Author Topic: proofing box????  (Read 21950 times)

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Offline David

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Re: proofing box????
« Reply #25 on: February 22, 2006, 09:58:43 AM »
Bill ,you don't know how close I came to doing that MYSELF yesterday ! (and my Wife is not here to blame)
If you're looking for a date... go to the Supermarket.If you're looking for a wife....go to the Farmers market


Offline Hi Gluten

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Re: proofing box????
« Reply #26 on: February 23, 2006, 08:30:36 PM »
My little Farberware convection oven does proofing. I generally only proof breads other than pizza.

Offline Speedmaster

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Re: proofing box????
« Reply #27 on: February 28, 2006, 09:25:07 AM »
I've looked through this thread a couple of times trying to see if anybody mentioned just how much humidity is required, but I didn't see it posted. Anyway, if you want to up the scientific experiment factor for this proofing box, I would suggest buying a digital hygrometer. I got mine from Radio Shack for about $10-15. This device will not only register relative humidity, but also has a thermometer built in. One thing you want to do after you get your digital hygrometer is to test it for accuracy since these devices can be off by as much as 5%. Here's a link to the testing procedure to find out how accurate your hygrometer is.

I use my hygrometer for cigar storage in a homemade humidor called a cooler-dor.  Basically it's a 54 quart plastic ice chest with humidity provided by a chunk of florist's oasis(dense foam used by florists that holds water for floral arrangements). The florist's oasis is put in a tupperware type container that's been punched full of holes. This setup allows me to store hundreds of cigars at 65-70 degrees and I try to keep the humidity at 65-68%.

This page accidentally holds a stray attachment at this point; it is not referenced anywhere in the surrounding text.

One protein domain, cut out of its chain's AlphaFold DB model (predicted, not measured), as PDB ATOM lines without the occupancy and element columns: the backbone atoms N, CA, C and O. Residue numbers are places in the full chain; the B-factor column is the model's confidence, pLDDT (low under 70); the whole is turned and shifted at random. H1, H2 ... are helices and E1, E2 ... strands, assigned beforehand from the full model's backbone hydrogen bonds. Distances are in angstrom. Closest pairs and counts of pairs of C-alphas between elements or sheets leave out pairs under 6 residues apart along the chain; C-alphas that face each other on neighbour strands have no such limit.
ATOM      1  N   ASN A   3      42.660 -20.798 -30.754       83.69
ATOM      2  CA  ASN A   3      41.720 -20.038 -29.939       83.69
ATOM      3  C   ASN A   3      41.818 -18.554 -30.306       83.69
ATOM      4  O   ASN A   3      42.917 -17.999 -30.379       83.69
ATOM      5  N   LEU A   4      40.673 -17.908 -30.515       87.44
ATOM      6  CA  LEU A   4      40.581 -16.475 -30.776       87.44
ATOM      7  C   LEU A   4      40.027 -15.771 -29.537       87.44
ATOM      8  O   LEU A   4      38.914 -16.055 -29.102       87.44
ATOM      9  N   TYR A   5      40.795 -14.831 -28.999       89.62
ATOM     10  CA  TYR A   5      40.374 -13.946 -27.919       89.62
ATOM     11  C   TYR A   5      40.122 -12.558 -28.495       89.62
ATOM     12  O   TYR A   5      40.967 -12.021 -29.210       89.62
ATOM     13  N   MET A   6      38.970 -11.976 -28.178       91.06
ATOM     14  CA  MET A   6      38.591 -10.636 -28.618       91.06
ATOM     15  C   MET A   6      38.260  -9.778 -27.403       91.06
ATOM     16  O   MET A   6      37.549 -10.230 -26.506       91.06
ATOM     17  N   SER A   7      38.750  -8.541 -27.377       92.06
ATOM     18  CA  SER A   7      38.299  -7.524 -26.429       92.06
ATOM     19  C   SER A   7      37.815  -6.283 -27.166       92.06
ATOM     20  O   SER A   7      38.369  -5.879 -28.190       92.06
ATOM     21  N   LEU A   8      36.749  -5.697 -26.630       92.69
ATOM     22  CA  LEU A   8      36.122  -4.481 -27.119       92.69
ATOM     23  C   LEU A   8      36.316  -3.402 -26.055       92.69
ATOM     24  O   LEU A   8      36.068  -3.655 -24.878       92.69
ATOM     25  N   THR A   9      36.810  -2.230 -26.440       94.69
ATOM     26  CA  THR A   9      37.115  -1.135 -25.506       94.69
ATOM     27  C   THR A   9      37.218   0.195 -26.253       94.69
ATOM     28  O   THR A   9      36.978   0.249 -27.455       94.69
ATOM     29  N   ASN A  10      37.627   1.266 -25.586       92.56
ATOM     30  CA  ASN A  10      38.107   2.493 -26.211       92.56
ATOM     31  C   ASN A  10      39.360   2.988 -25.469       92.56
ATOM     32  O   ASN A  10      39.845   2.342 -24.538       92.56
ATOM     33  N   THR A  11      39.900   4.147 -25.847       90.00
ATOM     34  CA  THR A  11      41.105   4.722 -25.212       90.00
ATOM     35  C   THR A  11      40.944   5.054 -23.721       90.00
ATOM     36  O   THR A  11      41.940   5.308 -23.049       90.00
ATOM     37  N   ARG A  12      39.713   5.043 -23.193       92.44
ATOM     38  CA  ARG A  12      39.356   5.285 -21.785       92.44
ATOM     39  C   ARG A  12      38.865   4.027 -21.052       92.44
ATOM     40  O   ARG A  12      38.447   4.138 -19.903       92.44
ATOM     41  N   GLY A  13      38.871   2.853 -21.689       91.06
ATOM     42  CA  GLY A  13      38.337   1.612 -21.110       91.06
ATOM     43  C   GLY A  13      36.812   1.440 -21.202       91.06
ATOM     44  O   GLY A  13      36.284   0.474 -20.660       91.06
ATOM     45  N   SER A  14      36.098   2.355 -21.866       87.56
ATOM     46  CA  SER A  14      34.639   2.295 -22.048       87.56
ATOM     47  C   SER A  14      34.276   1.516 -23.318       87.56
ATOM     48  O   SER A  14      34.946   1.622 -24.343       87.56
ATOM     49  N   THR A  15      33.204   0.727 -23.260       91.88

Nothing like a good cigar after a good pizza.  ;D

First time post here, and I have a lot of reading to do.

Offline Pete-zza

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Re: proofing box????
« Reply #28 on: February 28, 2006, 09:45:18 AM »
Speedmaster,

That's interesting stuff.

In the professional pizza world, proofing with humidity is done with deep-dish doughs and other thick doughs (e.g., pan, Sicilian, focaccia, etc.). From what I have read, commercial proofers have a temperature range of around 80-115 degrees F and have a humidity range of 60-100 percent. In operation, the usual temperature range is about 90-105 degrees F and the usual humidity range is 75-85 percent.

In a home proofing box it is possible to add humidity by using a container of hot or boiling water. Of course, you would need a hygrometer to know how much humidity is being added. Most home pizza makers just proof doughs that require it in a proofing box (without humidity) or at room temperature, adjusting the proofing time as required to get the desired dough volume expansion.

Peter
« Last Edit: February 28, 2006, 10:14:18 AM by Pete-zza »

Offline Speedmaster

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Re: proofing box????
« Reply #29 on: February 28, 2006, 10:09:33 AM »
Thanks for the info Peter.  The reason I use florist's foam is because I need to keep the humidity constant for as long as I can. I usually refill the foam with distilled water about once every other month to maintain that constant 65% or so relative humidity. Obviously you wouldn't need that kind of function if you're just proofing pizza dough once a week, or however often you eat pizza at home. With the temps and humidity you posted, certainly a pan of water, or even a soaked washcloth would suffice, and the typical digital hygrometer used by us cigar hobbyists is certainly capable for this task.

Great forum you have here. I'm learning a lot, and I'm psyched about making my own pizzas

Offline Bill/SFNM

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Re: proofing box????
« Reply #30 on: February 28, 2006, 10:10:09 AM »
Relative humidity in these parts can drop into the single digits, so I always place a mug of warm water in the proofing box.

Bill/SFNM